MELBOURNE, Australia – For an aging champion who has earned his reputation as one of the biggest competitors in sports, it was an appropriate way to stand alone with 21 Grand Slam titles for men’s singles.
Down, two sets against no one, in the Australian Open final, against the higher ranked and significantly younger Daniil Medvedev, Rafael Nadal not only considered himself lucky to have reached it so far in a tournament that he once considered unlikely to play .
Instead, he did what he has been doing since he burst onto the tennis scene almost 20 years ago as a long-haired teenager in pirate pants.
He fought. He thought. He struggled and thought something more, and his prize was his most unexpected major title and a victory, 2-6, 6-7 (5), 6-4, 6-4, 7-5 that was perfectly suited for filing .
It was a battle flooded with long rallies, momentum shifts, dazzling winners on the run and break points saved and converted. It started on Sunday night in Melbourne and ended after 1am on Monday morning. It was 5 hours and 24 minutes of sand gravel, and it broke Nadal’s draw with his biggest rivals, Roger Federer and Novak Djokovic, who are now in second place on the men’s career list with 20 Grand Slam singles titles each.
“For me, it’s just amazing,” Nadal said. “To be honest, a month and a half ago I did not know if I would be able to be back on the tour and play tennis again, and today I am here in front of you who have this trophy with me. You know really not how much I struggled to be here. ”
Nadal, a Spaniard seeded as sixth here, has proven many times that he does not beat himself. He just does not want that. You must pry a match and a trophy from his hands, point by point, game by game, set by set. The second-seeded Medvedev, despite all his strength and abilities, could not cope, losing midway through the third set and never quite figuring out how to set the course.
Nadal undoubtedly gave him openings, failing to serve the 5-4 championship in the fifth set with the crowd behind him, as it was during this entire marathon of a match. But with 5-all, Medvedev could not capitalize. Nadal cracked him right away and then served the title again.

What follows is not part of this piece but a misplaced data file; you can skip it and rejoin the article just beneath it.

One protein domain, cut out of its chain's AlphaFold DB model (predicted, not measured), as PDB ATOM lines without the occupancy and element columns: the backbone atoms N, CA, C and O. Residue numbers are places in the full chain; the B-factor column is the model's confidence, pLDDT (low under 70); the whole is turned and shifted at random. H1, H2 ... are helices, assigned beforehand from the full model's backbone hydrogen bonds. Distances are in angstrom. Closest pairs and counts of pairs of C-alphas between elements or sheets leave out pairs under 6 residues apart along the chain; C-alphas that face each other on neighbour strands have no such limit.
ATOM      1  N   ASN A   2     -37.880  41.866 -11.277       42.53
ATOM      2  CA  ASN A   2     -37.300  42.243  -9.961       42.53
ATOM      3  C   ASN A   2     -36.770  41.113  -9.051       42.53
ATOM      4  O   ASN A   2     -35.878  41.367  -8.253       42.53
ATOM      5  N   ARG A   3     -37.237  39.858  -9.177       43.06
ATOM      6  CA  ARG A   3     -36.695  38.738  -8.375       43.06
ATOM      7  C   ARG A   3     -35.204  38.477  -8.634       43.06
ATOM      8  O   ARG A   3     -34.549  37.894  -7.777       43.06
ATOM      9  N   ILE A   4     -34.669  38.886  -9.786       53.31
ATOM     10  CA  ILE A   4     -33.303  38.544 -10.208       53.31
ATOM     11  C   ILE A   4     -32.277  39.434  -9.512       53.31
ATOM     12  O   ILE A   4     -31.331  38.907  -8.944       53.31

This time he did not blink. Let the record note that he reached No. 21 by holding on to love, winning a baseline rally, hitting a service winner and then an ace and then a backhand volley winner into an open court that was an appropriate final touch to one of his masterpieces.
It was not his purest or most beautiful work of performance art. He had to pull outside the lines and erase some of his game plan to find a way to the goal, but this was the definitive, vintage Nadal, as he managed to continue competing at the moment, no matter where the rock the previous moment had to be. have been.
He is 35 and did not win a Grand Slam tournament in 2021 – lost to Djokovic in the semi-finals of the French Open, the tournament where Nadal has ruled supreme, and then only plays one more tournament the rest of the season due to a chronic foot problem.
There were discussions with his family, friends and support team about retirement. But Nadal remains passionate about the game, and after recovering from coronavirus in late December, he flew to Australia to try again.
Nearly a month later, he has yet to lose a match in Melbourne, where he has won a warm-up tournament at Rod Laver Arena and then won the main event by working his way through seven rounds in all sorts of ways and weather.
He suffered in the heat against Denis Shapovalov in the quarterfinals, lost a lead in two sets and sought medical treatment off the field before winning in five sets. But Sunday’s final was played under the light of night.
Medvedev, who was beaten by Djokovic in equal sets in last year’s Australian Open final, was the dominant player at the start this time.
He extended Nadal in his two opening service fights, then broke him in his next two service fights to take firm command of the opening set.
The second set quickly became more complicated – and spectacular – as they attacked, stretched and defended brilliantly. Nadal won a 40-shot rally, the longest of the match, and finished it off with a crisply cut backhand winner who landed on the sideline and got a standing ovation and then his first break in the serve.
But his early lead proved untenable as Medvedev reeled him in, showing more consistency in the extended rallies and winning many more quick points with his bigger first serve.
Medvedev, a Russian, won the duel between Nadal’s best shot (his bolo-whip on a forehand) and his own best shot (a slap with a two-handed backhand). Medvedev finally broke back when Nadal earned the set in a marathon game and failed to convert a set point.
Medvedev then rallied from 3-5 in the tiebreaker by winning the final four points to take what looked like a leading two-set lead.
Nadal has now won all four major tournaments at least twice. He won his first Australian Open title in 2009, defeating Federer in five sets and then comforting him as he collapsed at the awards ceremony. But Nadal has often been the one in need of comfort in Melbourne since then.
He lost four finals in a row in radically different ways. In 2012, Djokovic beat him in a nearly six-hour test of skill and will that made both men struggle to stand while waiting for their trophies. In 2017, Federer, who played freely when he returned from an injury, got out of Nadal’s own comeback history by gathering from 1-3 deficits in the fifth set.
Then, in 2019, Djokovic Nadal inflicted the most skewed defeat of his career in a grand finale, dominating him, 6-3, 6-2, 6-3. Looking at that route and knowing Nadal’s history in Melbourne, it seemed hard to imagine him winning another Australian Open.
But Nadal surprised the field this year and also surprised himself.